Hospital launches biggest expansion since it was built 20 years ago
PUBLISHED: 06:00 08 August 2019 | UPDATED: 12:04 08 August 2019
The region’s busiest hospital is embarking on its biggest construction project since it was built 20 years ago.
Three different schemes make up the building package at the Norfolk and Norwich University Hospital (NNUH), in a bid to help meet the rising demand placed on the trust, which it has at times struggled to keep up with.
When the new NNUH first opened in Colney in 2001 after two years of construction, it treated around 60,000 patients a year in its emergency department - last year this swelled to 140,000 with 50pc more ambulances turning up at the front door.
At the same time cancer referrals have risen by 10pc and emergency admissions by 20pc since 2011.
But it is hoped a new three-storey ward block, announced today, along with previous developments of a new interventional radiology unit (IRU) and a new building to house the trust's PET CT scanner, will help staff deal with the influx of patients.
The whole project will cost around £40m, with some money coming from NHS England, some from the government, and the rest from NNUH funds, and should be in place in time for winter, as building work has already begun. The money used is separate to that announced by Boris Johnson for the NHS earlier in the week.
Mark Davies, who is set to leave the trust in the autumn, said: "This is a really big deal. We just don't have the physical capacity to treat the patients as fast as we would like. So when you put these three things [the building projects] together it's the biggest construction this site has seen since it was built 20 years ago, and that's not hyperbole, that's the truth."
The first two floors of the new ward block, which will be between the two existing acute medical unit wards, are scheduled to be open to its first patients in January 2020 and the third floor will be made ready for future use.
The new wards will increase capacity at NNUH by 70 beds and an extra 30 inpatient beds will be created when the Jack Pryor Unit moves its renal dialysis services offsite.
The knock-on effect, it is hoped, will be to reduce the pressure at the front door and prevent ambulances queuing to drop off patients, which has become synonymous with winter troubles in our NHS.
Even though there is a chronic shortage of NHS staff, Mr Davies said he was confident the trust could hire enough people to make the changes possible.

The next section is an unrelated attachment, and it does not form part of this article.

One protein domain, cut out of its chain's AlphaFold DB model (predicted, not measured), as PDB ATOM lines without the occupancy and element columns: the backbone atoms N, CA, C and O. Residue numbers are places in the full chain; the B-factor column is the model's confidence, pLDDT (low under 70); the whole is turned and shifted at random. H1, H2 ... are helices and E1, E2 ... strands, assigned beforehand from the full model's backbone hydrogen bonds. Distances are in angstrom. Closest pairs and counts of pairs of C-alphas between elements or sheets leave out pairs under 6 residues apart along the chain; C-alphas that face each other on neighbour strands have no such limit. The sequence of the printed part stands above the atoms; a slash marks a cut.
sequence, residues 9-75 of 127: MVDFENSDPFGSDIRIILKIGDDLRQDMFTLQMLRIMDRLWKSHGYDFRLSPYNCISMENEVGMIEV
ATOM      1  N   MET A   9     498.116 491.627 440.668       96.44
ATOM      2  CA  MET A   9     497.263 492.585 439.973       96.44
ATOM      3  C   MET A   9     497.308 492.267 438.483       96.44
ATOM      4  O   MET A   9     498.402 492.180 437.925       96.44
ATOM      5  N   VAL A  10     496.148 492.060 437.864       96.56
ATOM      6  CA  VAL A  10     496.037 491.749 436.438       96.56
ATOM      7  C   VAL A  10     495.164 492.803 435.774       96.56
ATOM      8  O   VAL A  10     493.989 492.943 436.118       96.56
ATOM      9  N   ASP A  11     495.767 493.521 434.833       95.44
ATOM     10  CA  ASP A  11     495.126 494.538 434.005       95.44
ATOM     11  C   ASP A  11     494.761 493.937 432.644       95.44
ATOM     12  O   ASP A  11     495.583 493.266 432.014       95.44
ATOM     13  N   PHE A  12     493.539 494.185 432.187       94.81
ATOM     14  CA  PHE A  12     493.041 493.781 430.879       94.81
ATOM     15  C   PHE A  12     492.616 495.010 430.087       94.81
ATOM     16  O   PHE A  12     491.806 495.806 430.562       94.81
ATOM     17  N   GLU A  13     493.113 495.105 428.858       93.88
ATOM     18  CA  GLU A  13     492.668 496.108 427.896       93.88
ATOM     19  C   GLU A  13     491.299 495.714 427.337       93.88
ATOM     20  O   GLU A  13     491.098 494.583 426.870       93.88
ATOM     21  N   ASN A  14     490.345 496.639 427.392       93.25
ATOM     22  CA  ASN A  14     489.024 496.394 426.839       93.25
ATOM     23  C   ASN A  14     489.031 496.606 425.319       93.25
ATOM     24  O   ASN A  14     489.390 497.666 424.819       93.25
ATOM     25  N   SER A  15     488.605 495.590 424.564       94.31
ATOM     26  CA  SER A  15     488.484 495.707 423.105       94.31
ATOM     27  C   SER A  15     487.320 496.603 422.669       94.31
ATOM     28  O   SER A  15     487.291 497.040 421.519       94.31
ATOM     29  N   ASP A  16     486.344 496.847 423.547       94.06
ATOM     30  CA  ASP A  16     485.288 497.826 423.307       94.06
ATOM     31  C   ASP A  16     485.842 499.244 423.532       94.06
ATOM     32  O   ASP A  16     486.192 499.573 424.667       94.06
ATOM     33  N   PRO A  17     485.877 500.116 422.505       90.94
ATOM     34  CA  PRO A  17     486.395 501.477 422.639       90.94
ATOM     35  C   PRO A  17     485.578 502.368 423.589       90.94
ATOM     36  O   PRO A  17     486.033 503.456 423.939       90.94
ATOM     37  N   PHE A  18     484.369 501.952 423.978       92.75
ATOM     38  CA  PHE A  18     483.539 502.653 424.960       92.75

And he was sure the hospital coffers, which have been hampered by heavy private finance initiative debt, could carry the extra investment. He said: "We've built that into our long term financial plan."
He added: "Making sure we've got the money to build it is important but in some senses the bigger challenge is how we're going to staff it.
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"We work closely with the University of East Anglia, and we're also sending a delegation to India to recruit 100 nurses."
Mr Davies, whose successor was announced yesterday, said announcing the scheme was also a point of personal pride.
He said: "It's a fantastic thing to have done before I go, and for both the patients and for the staff, because the staff are under pressure at the moment and providing the right facilities for them - and we have nearly 10,000 staff now - is very important."
The announcement comes as the next chief executive of the NNUH was revealed.
Sam Higginson will take up the role in the autumn, coming from Cambridge University Hospitals Foundation Trust where he has been chief operating officer since March 2017.
Mr Higginson started his career working with Unicef as a UN logistics officer co-ordinating the airlift of emergency supplies in Sudan followed by organising medical teams for a charity to assess the need for emergency relief in areas of Africa and Afghanistan. He joined NHS London in 2008 after four years on the HM Treasury health spending team and prior to that was a management consultant.
David White, NNUH chairman, said: "I am absolutely delighted to welcome Sam to our hospitals. His previous experience and expert understanding of large complex NHS organisations are incredibly valuable assets in leading the trust on our journey to outstanding, building on the success and firm foundations established by Mark Davies, our current chief executive."
Mr Higginson said: "I am extremely pleased to be joining Norfolk and Norwich University Hospitals and am very much looking forward to working with staff, governors and our health and social care partners and continuing the conversation with patients as they help us to shape services."
Analysis: New money or old tricks?
For years, despite this newspaper, patients, and staff screaming the NNUH was built too small, it was denied by the top levels of the NHS.
So it has been refreshing for Mark Davies to finally admit the hospital simply is not big enough.
Combined with money from Boris Johnson's new government this week, which will also benefit the NHS, it seems to be a good time for the NNUH.
But there are debates over whether Mr Johnson's money is new - as he insists - or whether most of it was already in health service reserves.
Mr Davies said as far as he is concerned it is money that they have not been able to spend before, and that is welcome.
However, that does not change the fact that many on the front line feel the Tories have spent the last nine years underfunding the NHS. Many will feel that putting back in a fraction of what has been taken away is a ploy to win votes. It remains to be seen whether investment will be sustained.
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